How your smart home devices can be turned against you
They can make our lives easier and more convenient, but can devices such as smart light bulbs and voice-controlled assistants also be used against someone as a form of domestic abuse?
How a wooden bench in Zimbabwe is starting a revolution in mental health.
Won best feature at the Association of British Science Writer's Awards 2019
My longform feature on the "Friendship Bench," a creation of Dixon Chibanda, professor of psychiatry at the University of Zimbabwe, and his team of dedicated grandmothers in the southern heart of Harare.
80-years-old and still unbeaten.
Despite its dark history of misuse and abuse, electroconvulsive therapy (ECT) is still one of the most effective treatments for severe, intractable depression.
How social media shapes my depression
A short essay on the complex relationship between social media and depression.
Seeing nature's voice
I travel to Puerto Rico to meet the scientists training computers to 'hear' nature's most endangered species.
The Open Notebook
On being a science writer and managing a mental illness
My first piece on mental illness and how I (and others) deal with it as a writer. I hope this provides comfort or confidence to people who need it.
How our ancient origins are guiding modern medicine
I talk to the scientists who are not only identifying where Neanderthal genes are in our genome, but how they respond to infections. Although extinct in body, the species isn't extinct in gene.
The secret to a long and healthy life? Eat less.
From worms to monkeys, studies show that consuming fewer calories can slow ageing and the diseases associated with it. More recent experiments are now showing that humans might have just as much to gain.
Scotland is home to small 'tigers', but maybe not for long
From the chill of late February, my feature on a small group of volunteers who are trying to keep the Scottish wildcat wild.
The ancient and unique path to life on the "Roof of the World"
A story of how the new explorers, those of genomes and data, are revealing the secrets to life on the Tibetan Plateau.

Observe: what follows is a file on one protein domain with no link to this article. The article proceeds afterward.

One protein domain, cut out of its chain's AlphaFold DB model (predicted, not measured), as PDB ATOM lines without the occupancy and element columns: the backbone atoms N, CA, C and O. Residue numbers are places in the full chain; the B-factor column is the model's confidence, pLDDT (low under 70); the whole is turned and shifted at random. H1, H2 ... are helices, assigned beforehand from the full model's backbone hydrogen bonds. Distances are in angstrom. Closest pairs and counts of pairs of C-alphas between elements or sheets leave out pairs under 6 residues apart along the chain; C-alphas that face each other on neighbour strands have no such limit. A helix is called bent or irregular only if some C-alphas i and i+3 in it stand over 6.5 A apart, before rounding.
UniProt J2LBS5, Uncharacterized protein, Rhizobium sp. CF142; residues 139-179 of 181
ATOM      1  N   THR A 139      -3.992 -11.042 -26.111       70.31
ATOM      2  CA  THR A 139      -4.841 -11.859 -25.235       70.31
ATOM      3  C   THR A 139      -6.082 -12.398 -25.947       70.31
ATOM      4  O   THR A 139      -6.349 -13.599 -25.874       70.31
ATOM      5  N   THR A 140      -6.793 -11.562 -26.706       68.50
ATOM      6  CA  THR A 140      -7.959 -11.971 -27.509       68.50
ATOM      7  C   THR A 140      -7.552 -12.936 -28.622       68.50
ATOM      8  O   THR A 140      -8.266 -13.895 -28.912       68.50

Next wave of antibacterials may kill with physics, not chemistry
A story of two scientists from Australia who see science as a game, each project is a marriage between playing and child-like curiosity. They may have stumbled on new ways to kill an ever-increasing legion of antibiotic-resistant bacteria.
What say you, dinosaur?
The calls of long extinct animals are being brought back to life with modern technology.
Saving a coral reef, one transplant at a time.
In the Seychelles, after one of the worst bleaching events known, scientists are replanting whole reefs.
How autism shaped the modern conversation
Invented in the 1980s, emoticons can to help people who struggle to understand inherent messages.
The dangerous myth of vitamin pills
Linus Pauling is the only person to have received two, unpaired Nobel Prizes. He was correct about many things, but, as he aged, dangerously wrong about another: vitamins and antioxidants are elixirs of life, the holy-grail for anti-ageing.
<< Featured in BBC Future's Top 10 list of 2016 and Longreads' weekly picks >>
The shark finning ban that should be banned.
In the US, a proposed ban on all shark fins might actually be damaging to sustainable fishermen and shark populations worldwide.
Meet Nanotyrannus, the dinosaur that never really existed.
How fossils can be reinterpreted with new data, and the extinction of names that follows.
Are sharks the guardians of the reef as is often portrayed?